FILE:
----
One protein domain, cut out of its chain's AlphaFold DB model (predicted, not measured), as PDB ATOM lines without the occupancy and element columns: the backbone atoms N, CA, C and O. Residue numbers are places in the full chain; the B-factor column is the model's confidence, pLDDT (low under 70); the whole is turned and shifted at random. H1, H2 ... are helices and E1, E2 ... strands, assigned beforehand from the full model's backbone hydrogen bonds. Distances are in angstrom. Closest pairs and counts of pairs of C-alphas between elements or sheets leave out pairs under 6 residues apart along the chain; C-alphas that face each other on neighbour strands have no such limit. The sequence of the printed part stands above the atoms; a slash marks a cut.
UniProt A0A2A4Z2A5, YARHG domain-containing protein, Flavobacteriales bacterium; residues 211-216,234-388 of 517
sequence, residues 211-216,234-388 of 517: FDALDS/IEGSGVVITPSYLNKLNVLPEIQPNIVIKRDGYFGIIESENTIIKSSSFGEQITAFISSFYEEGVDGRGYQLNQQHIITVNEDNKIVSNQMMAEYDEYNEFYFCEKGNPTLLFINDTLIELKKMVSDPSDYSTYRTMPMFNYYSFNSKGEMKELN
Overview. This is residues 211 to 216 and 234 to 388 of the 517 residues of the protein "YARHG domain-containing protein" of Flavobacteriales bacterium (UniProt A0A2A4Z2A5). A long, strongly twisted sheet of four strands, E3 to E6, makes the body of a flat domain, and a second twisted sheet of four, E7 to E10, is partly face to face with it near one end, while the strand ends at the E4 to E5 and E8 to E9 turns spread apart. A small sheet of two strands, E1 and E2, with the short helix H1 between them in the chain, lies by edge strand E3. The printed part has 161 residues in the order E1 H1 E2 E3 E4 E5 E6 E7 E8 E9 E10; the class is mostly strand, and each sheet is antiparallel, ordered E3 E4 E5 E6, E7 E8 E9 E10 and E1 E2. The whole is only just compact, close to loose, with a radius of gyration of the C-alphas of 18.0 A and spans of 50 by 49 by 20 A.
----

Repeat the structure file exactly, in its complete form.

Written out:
One protein domain, cut out of its chain's AlphaFold DB model (predicted, not measured), as PDB ATOM lines without the occupancy and element columns: the backbone atoms N, CA, C and O. Residue numbers are places in the full chain; the B-factor column is the model's confidence, pLDDT (low under 70); the whole is turned and shifted at random. H1, H2 ... are helices and E1, E2 ... strands, assigned beforehand from the full model's backbone hydrogen bonds. Distances are in angstrom. Closest pairs and counts of pairs of C-alphas between elements or sheets leave out pairs under 6 residues apart along the chain; C-alphas that face each other on neighbour strands have no such limit. The sequence of the printed part stands above the atoms; a slash marks a cut.
UniProt A0A2A4Z2A5, YARHG domain-containing protein, Flavobacteriales bacterium; residues 211-216,234-388 of 517
sequence, residues 211-216,234-388 of 517: FDALDS/IEGSGVVITPSYLNKLNVLPEIQPNIVIKRDGYFGIIESENTIIKSSSFGEQITAFISSFYEEGVDGRGYQLNQQHIITVNEDNKIVSNQMMAEYDEYNEFYFCEKGNPTLLFINDTLIELKKMVSDPSDYSTYRTMPMFNYYSFNSKGEMKELN
Overview. This is residues 211 to 216 and 234 to 388 of the 517 residues of the protein "YARHG domain-containing protein" of Flavobacteriales bacterium (UniProt A0A2A4Z2A5). A long, strongly twisted sheet of four strands, E3 to E6, makes the body of a flat domain, and a second twisted sheet of four, E7 to E10, is partly face to face with it near one end, while the strand ends at the E4 to E5 and E8 to E9 turns spread apart. A small sheet of two strands, E1 and E2, with the short helix H1 between them in the chain, lies by edge strand E3. The printed part has 161 residues in the order E1 H1 E2 E3 E4 E5 E6 E7 E8 E9 E10; the class is mostly strand, and each sheet is antiparallel, ordered E3 E4 E5 E6, E7 E8 E9 E10 and E1 E2. The whole is only just compact, close to loose, with a radius of gyration of the C-alphas of 18.0 A and spans of 50 by 49 by 20 A.